Why is Jordan Baker from The Great Gatsby considered a strong woman in literature?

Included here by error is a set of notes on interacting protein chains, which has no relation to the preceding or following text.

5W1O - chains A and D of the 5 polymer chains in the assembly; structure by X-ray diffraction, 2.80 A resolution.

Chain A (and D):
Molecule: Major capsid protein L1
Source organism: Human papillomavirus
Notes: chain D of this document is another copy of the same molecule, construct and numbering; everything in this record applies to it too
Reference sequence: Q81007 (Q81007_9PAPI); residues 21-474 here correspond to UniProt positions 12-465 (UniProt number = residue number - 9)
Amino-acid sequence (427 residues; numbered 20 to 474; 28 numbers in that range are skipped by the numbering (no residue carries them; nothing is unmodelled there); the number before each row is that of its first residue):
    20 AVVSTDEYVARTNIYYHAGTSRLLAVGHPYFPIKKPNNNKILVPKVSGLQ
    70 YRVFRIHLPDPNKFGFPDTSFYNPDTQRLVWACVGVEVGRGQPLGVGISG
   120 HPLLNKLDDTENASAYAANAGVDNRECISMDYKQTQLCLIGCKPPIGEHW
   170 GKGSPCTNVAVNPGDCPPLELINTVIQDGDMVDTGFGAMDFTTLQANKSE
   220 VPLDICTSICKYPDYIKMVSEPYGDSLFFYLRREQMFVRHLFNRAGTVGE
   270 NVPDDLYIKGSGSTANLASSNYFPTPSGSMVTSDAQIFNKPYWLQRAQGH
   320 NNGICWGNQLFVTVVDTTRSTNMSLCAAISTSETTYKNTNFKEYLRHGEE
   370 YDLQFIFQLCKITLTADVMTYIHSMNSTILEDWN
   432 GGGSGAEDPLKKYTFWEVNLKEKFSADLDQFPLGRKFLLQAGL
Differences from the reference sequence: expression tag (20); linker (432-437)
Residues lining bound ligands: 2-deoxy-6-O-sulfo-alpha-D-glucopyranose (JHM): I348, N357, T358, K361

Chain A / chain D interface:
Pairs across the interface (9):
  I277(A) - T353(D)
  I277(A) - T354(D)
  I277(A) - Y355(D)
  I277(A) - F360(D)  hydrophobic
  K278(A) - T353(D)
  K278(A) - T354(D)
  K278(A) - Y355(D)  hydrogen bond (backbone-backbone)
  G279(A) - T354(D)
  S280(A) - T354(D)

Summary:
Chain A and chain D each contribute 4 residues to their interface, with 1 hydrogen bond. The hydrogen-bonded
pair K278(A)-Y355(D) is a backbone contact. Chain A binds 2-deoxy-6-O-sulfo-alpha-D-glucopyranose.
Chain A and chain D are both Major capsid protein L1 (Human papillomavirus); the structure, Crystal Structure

Jordan Baker is considered a strong woman in part because she earns her living independently as a professional golf player. This type of independence was rare in the 1920s. Jordan looks very much like an athlete, and is described as having a "slender golden arm" (48). She spends most of her time outside playing golf, and she doesn't have the soft or pampered look of women who aren't as physical. Nick describes her as having a "bored haughty face," and he realizes that, much like a stereotypical male, she is not above lying to get what she wants (63). She lies about leaving the top of a borrowed car open in the rain, and Nick then remembers he heard a rumor that she moved a ball during a golf tournament. Unlike most women in literature, Jordan is portrayed as emotionally hard and unsentimental, and it's clear she does not need a man around to be happy. Many women in literature are identified by their romantic or maternal connections to others, but not Jordan. In this sense, she is stronger than many other female literary figures.